Levelling the Playing Field
When children’s language and mathematical scores are plotted against Parents’ Education, Cuba ranked best compared to other Latin American Countries. Why? Cuba’s Minister of Education attributed the success to the country’s early-childhood care centres and early- childhood education programming introduced decades earlier.
For Canada, plotting Literacy versus Socioeconomic Status, clearly those with “more” score higher. The same is true for other measures that underlie the domains integral to success in learning and living. These domains have been identified as physical health and well-being, social competence, emotional maturity, language and cognitive development, communication skills and general knowledge.
“Socioeconomic Status is social standing or class of an individual or group. It is frequently measured as a combination of education, income, and occupation. It often reveals inequities in access to resources, plus issues related to privilege, power and control.”
Levelling the playing field can be achieved by “investing in young children through early childhood development programs – ensuring they have the right stimulation, nurturing and nutrition – is one of the smartest investments a country can make to address inequality, break the cycle of poverty, and improve outcomes later in life.”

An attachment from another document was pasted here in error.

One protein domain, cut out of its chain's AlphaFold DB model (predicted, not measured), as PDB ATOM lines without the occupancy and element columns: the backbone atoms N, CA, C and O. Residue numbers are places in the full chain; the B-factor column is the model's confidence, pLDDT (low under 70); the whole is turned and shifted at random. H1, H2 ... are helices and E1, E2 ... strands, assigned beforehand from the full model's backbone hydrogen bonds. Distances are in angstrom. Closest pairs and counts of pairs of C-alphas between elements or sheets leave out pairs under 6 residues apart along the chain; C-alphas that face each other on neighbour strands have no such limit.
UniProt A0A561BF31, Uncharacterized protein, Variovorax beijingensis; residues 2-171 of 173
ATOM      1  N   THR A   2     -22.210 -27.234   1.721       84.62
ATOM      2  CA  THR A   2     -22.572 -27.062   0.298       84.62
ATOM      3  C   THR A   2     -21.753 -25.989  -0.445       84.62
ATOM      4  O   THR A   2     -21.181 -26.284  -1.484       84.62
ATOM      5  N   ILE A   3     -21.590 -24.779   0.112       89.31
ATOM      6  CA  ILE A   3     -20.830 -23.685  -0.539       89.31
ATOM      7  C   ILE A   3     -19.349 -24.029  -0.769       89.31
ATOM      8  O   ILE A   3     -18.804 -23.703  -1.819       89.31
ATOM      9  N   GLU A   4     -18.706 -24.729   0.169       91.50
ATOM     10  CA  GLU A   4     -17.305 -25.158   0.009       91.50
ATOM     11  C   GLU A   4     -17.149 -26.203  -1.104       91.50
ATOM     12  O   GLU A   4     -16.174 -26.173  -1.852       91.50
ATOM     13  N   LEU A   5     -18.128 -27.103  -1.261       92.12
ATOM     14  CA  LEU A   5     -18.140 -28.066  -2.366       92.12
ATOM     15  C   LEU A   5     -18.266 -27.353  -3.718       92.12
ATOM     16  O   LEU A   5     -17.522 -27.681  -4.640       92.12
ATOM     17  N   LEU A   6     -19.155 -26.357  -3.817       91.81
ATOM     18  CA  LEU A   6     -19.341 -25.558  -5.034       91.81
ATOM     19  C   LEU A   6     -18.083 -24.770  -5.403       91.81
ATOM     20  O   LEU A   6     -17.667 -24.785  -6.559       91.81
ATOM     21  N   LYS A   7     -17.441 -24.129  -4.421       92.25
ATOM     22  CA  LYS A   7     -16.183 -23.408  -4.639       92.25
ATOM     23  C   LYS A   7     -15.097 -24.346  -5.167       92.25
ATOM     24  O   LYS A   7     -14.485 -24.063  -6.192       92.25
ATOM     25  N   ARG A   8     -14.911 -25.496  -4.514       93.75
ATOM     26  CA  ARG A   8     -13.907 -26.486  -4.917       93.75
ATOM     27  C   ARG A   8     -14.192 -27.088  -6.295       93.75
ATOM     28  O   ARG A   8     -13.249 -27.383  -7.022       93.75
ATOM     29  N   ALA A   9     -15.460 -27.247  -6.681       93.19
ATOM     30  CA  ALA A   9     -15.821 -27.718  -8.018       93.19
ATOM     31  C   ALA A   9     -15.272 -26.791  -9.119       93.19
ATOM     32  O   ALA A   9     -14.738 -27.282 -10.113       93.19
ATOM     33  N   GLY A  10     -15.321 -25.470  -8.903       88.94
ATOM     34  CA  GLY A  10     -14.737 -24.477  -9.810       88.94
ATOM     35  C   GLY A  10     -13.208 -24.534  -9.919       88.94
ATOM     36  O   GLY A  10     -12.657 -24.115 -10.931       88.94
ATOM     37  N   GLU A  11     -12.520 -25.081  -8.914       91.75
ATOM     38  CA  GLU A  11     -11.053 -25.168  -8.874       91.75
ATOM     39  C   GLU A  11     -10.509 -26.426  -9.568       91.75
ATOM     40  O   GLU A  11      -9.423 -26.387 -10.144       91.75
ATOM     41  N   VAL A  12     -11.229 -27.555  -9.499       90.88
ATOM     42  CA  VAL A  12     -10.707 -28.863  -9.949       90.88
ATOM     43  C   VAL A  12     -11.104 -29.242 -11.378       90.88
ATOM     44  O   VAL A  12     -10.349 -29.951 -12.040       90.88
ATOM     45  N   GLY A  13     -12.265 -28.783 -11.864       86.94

Different groups around the world have estimated the economic gain from investing in early childhood education. In 2014 the Executive Office of the President of the United States published a report that concluded that “existing research suggests expanding early learning initiatives would provide benefits to society of roughly $8.60 for every $1 spent, about half of which coming from increased earnings for children when they grow up”. In terms of levelling the playing field the study concluded “expanding access to high-quality early education to all would narrow the achievement gap between richer and less rich families.” In addition early childhood interventions can reduce the need for remedial education and can lower involvement with the criminal justice system.
The Conference Board of Canada concluded that expanding early childhood education and care to children under 5 years old in Canada could yield a $6 return for every $1 invested. The return on investment result from, in part, the children achieving a better education and more responsible employment, from paying more taxes, from being healthier, from being less likely to use the justice system, from being less dependent on social programs and from giving back. In addition, mom and dad are better able to manage their participation in the labour market.
James Heckman, University of Chicago, winner of the Sveriges Riksbank Prize in Economic Sciences in Memory of Alfred Nobel says the return on investment in early childhood education depends on how early you make it. It ranges up to $17 per $1 invested if it is made at the beginning of life.